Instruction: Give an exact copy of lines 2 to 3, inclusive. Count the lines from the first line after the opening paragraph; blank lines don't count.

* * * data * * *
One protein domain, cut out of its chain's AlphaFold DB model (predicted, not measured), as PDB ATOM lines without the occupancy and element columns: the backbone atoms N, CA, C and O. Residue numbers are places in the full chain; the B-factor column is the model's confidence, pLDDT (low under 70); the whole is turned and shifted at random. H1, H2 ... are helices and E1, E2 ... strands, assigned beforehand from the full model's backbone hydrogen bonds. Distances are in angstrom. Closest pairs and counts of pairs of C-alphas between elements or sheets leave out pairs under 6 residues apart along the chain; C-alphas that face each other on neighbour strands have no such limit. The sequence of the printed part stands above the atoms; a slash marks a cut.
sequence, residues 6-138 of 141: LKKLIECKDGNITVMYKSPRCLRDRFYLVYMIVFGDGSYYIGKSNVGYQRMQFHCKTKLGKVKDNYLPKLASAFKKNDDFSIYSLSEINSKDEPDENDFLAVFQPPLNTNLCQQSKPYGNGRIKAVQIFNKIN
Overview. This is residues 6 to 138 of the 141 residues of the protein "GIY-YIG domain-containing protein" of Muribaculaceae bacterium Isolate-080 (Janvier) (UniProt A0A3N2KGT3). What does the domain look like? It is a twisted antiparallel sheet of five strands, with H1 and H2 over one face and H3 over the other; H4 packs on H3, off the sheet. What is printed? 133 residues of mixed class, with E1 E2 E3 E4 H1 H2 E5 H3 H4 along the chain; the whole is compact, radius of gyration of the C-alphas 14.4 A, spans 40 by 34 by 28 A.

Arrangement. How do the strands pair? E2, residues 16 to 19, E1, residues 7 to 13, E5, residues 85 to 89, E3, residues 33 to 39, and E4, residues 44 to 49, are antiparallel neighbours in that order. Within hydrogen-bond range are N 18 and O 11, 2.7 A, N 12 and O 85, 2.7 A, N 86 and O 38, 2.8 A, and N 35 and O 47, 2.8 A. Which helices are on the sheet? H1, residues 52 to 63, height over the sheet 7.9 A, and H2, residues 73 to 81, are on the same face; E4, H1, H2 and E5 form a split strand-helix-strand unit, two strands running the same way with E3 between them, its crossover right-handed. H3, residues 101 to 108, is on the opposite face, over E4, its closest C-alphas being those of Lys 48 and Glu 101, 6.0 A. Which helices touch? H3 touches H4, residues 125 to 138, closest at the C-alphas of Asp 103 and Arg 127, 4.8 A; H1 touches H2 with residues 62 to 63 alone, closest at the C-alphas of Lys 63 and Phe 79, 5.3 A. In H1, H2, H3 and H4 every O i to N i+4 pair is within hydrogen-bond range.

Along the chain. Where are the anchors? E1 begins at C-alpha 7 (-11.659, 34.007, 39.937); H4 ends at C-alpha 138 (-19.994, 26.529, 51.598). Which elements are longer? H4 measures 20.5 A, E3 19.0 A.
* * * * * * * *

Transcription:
Overview. This is residues 6 to 138 of the 141 residues of the protein "GIY-YIG domain-containing protein" of Muribaculaceae bacterium Isolate-080 (Janvier) (UniProt A0A3N2KGT3). What does the domain look like? It is a twisted antiparallel sheet of five strands, with H1 and H2 over one face and H3 over the other; H4 packs on H3, off the sheet. What is printed? 133 residues of mixed class, with E1 E2 E3 E4 H1 H2 E5 H3 H4 along the chain; the whole is compact, radius of gyration of the C-alphas 14.4 A, spans 40 by 34 by 28 A.

Arrangement. How do the strands pair? E2, residues 16 to 19, E1, residues 7 to 13, E5, residues 85 to 89, E3, residues 33 to 39, and E4, residues 44 to 49, are antiparallel neighbours in that order. Within hydrogen-bond range are N 18 and O 11, 2.7 A, N 12 and O 85, 2.7 A, N 86 and O 38, 2.8 A, and N 35 and O 47, 2.8 A. Which helices are on the sheet? H1, residues 52 to 63, height over the sheet 7.9 A, and H2, residues 73 to 81, are on the same face; E4, H1, H2 and E5 form a split strand-helix-strand unit, two strands running the same way with E3 between them, its crossover right-handed. H3, residues 101 to 108, is on the opposite face, over E4, its closest C-alphas being those of Lys 48 and Glu 101, 6.0 A. Which helices touch? H3 touches H4, residues 125 to 138, closest at the C-alphas of Asp 103 and Arg 127, 4.8 A; H1 touches H2 with residues 62 to 63 alone, closest at the C-alphas of Lys 63 and Phe 79, 5.3 A. In H1, H2, H3 and H4 every O i to N i+4 pair is within hydrogen-bond range.